When Sophie was born, the gaming didn't really drop off, but it did change (I keep stats on this). We stopped going to the weekly Wednesday gamefest (45 minutes drive each way and just doesn't work well with a baby in tow). But except for the first month (when gaming dropped from 15-20 games per month to 2), we actually started to play more games (evenings and weekends and more 2-player), but they were shorter games (avg game length pre-birth: almost 80 minutes; average after: around 40 minutes). We had to start the "pass the baby between turns" tandem approach to gaming or we had to secure her in the BabyTrekker (tip: get one) while gaming or she had to nurse during gaming. The nonsense about babies sleeping while you game just doesn't hold true.

That pattern continued pretty well (dropping to about 14 gamer per month) until baby #2 (Toby: 11/4/04). That's the true gaming-hiatus trigger, a second child. Since his birth four months ago, we've played 11 games. Total. He doesn't even go to sleep until between 9 and 11 p.m., so there's no chance to invite folks over, unless they want to watch a Nurse-a-thon and three or four false "put-downs."

All in all, though, it's a good trade. You will play fewer games (for now), but you should get a payoff in the future (my 24-year-old was conditioned to be a gamer).

Caveats: of course, if you are of a mind to use the TV (we don't--many studies linking ADD to children who watch TV before age 2; but take all parenting advice, even mine, with a grain of salt), you may find a way to squeeze in more gaming. Likewise, if your baby is bottle-fed, you'll probably get a little more sleep and longer stretches for playing a game. In short, it all depends.

Enjoy the ride.
 
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Robert Zurfluh
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Quote:
Its the most incredible thing there is. But who you are now will not exist once the child is born. You, too, will be born.



You're sooooo deep. Come on, tell him how it is....You will be doommed for @ least 2 years. You will not sleep. You will be tired. You will have no money.
You will put on weight ('cause you are spending a lot of time @ home, reading mind-numbing books and watching tele-tubbies).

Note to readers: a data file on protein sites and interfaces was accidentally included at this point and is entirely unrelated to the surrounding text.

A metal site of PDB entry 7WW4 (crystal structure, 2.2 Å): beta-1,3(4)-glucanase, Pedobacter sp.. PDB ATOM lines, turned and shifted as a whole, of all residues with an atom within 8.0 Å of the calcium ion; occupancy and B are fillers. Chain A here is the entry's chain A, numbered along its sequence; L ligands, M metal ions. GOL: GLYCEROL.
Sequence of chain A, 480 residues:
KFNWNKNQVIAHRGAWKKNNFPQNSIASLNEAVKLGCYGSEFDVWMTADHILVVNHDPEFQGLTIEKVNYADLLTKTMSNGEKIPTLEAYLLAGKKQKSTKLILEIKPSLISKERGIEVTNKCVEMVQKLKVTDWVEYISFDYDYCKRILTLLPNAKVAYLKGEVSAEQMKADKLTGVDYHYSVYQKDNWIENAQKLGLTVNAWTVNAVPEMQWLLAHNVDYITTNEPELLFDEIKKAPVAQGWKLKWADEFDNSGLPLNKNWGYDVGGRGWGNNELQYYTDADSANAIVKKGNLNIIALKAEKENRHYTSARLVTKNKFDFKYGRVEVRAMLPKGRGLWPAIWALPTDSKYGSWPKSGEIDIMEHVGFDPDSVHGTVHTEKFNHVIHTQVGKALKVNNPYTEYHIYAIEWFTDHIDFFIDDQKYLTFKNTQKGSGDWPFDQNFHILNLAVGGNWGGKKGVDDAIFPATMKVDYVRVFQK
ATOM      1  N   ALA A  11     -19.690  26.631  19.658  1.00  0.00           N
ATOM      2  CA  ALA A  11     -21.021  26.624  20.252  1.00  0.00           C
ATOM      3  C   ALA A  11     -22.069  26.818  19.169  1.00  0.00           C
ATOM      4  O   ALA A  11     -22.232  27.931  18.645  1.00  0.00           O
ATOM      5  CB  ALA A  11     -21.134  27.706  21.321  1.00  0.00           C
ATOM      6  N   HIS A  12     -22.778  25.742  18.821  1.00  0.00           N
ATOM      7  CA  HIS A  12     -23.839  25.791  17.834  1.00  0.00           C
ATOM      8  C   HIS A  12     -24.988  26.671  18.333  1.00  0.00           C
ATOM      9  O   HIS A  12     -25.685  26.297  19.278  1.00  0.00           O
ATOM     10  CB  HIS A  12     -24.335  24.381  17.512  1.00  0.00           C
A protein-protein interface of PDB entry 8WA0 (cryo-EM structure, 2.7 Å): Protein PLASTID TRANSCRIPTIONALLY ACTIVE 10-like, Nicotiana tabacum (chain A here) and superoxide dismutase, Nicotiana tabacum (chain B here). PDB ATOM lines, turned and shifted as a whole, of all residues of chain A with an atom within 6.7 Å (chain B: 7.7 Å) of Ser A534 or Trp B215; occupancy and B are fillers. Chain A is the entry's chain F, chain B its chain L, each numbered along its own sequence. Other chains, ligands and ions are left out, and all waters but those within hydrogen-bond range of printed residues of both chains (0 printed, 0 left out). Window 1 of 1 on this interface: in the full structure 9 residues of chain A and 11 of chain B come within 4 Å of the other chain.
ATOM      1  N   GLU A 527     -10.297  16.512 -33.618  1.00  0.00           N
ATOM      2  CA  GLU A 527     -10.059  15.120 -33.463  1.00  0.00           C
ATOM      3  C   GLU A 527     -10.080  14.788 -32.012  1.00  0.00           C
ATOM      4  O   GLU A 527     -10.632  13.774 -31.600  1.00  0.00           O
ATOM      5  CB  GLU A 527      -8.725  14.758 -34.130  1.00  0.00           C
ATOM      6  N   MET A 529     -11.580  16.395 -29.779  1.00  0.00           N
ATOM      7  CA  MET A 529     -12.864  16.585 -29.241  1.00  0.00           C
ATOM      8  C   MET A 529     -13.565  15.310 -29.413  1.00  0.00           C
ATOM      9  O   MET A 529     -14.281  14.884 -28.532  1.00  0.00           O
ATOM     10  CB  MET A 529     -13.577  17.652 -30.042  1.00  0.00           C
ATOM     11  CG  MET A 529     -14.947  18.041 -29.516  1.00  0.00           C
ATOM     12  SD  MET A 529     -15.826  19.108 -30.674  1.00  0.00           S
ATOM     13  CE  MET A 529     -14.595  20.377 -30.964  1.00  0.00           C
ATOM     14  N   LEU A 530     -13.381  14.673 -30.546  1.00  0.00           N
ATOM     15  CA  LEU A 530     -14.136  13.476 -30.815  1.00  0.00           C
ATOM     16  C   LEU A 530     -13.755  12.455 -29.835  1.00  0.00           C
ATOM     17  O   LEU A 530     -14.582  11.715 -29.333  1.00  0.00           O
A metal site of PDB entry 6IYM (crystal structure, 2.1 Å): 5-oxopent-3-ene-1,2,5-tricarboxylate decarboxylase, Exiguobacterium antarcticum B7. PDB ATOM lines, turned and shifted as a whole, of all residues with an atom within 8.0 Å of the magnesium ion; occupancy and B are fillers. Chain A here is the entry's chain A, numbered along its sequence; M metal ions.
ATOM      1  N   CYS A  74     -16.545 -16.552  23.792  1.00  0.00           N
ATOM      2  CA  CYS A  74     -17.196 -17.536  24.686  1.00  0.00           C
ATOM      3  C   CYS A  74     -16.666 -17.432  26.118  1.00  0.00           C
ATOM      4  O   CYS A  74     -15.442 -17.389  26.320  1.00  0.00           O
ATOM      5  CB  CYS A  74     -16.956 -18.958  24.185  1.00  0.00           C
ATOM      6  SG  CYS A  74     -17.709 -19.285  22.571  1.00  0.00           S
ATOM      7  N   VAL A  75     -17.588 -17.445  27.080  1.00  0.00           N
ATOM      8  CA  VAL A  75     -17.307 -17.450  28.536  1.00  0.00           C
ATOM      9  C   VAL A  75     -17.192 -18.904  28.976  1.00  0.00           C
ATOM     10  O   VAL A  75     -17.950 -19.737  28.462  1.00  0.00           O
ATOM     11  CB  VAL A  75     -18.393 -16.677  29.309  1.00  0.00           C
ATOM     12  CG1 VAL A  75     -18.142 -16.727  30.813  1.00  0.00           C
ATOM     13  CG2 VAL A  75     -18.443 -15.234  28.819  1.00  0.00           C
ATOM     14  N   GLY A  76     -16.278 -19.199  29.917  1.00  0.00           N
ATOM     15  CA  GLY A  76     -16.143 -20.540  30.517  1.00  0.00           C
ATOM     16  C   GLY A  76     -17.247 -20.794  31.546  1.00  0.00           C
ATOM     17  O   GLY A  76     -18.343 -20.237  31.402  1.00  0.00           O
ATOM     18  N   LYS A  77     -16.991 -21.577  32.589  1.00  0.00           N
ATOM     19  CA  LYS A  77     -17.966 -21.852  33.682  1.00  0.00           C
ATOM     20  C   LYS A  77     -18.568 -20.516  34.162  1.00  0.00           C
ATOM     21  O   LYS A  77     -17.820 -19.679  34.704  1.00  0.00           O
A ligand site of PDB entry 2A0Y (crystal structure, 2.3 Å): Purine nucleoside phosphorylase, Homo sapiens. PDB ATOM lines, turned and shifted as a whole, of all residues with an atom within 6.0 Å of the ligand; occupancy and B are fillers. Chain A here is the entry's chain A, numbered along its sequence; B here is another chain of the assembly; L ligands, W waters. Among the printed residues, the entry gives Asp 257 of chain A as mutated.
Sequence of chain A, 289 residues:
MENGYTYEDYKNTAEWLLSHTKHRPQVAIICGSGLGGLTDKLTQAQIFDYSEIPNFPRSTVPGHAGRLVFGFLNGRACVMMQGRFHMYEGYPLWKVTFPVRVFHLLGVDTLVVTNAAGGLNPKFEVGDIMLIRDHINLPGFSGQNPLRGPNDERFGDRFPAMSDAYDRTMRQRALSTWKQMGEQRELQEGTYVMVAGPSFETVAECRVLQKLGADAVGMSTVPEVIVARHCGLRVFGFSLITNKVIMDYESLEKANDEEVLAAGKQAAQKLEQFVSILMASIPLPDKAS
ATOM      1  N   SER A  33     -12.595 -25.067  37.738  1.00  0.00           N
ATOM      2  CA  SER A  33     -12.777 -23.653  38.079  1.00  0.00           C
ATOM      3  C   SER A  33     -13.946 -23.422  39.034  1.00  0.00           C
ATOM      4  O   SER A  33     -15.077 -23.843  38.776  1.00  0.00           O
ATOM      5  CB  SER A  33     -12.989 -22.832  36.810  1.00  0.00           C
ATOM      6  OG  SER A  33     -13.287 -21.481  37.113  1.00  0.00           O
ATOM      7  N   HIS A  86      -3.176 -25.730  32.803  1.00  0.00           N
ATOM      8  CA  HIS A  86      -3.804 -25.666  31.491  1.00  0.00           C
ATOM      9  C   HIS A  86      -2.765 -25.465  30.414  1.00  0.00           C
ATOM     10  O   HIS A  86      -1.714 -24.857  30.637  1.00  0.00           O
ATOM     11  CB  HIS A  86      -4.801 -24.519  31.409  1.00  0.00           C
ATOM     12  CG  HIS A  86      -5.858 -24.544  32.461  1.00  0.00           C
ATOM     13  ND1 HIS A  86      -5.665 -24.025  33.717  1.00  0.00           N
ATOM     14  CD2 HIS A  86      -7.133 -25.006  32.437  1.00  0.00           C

I don't help, I guess. So, I better shut up.

No, seriously. Enjoy the time, because now time will start to fly, and in a few years when you look back, you wonder how that kid grew up so fast.
 
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Randy Cox
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Noaceyet wrote:
Come on, tell him how it is....You will be doommed for @ least 2 years. You will not sleep. You will be tired. You will have no money.
You will put on weight ('cause you are spending a lot of time @ home, reading mind-numbing books and watching tele-tubbies).


Aww, it's nowhere near that bad (though I detected a cheekful of tongue). Doomed is such a strong term.

Of course, I guess our situation is different. Other than a weekly drive to Greenville for gaming, we never went out before our babies were born (so the concept of spending a lot of time at home was already normal). As stated earlier, that whole tele-tubby thing is lost on me, as we didn't watch TV pre-baby, so we don't now, either. And I've noticed no financial suffering (hell, with two kids, we get a nice tax refund this year).

Sure, you'll have a night here and there where you wish you had more sleep, especially your wife if she's breastfeeding. But it was never Zombie-land...just a little tired (and we have not been blessed with good sleepers; I can relate to that spit-up running down your shoulder and not moving for fear that the creaking floor or simple movement may wake the baby). Biggest thing to remember (my opinion, of course) is that pretty much nothing else matters. So what if the dishes sit in the sink all day or you don't mop this week? There are only so many hours in the day, and the baby gets first dibs.
 
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MK
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potterama wrote:
In the long-term: Congratulations, you just hit boardgaming's hidden jackpot: you're going to have a permanent, in-house gaming buddy. As of age five, my son's been getting more and more into complex games, including my childhood faves which ooze theme, but he's more appreciative of abstracts than I am too. Current tops include Feudal, Dark World, Pente, and Make Seven. I fully expect he'll surpass both his mother and I...well, me anyway.


Aaron beat me to it. And it doesn't matter if it's a boy or girl - I have two little girls who enjoy Lord of the Rings and Carcassonne H&G. Best of luck to you - be patient, children are the best thing that can happen to a gamer!
 
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Chris Shaffer
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People are right - for the first few months, forget it. After that, things will pick up. For the first two years, you'll do best if your gaming group meets at your own house. For the next two years, you'll play more Go Fish and War and other mindless games than you ever thought possible. After that, you'll start getting to play more and more and more... My daughter is six and a half and we've finally made it to games I really enjoy playing with her - Ticket to Ride, Carcassone: Hunters and Gatherers, Pitchcar, Africa, Midnight Party, etc.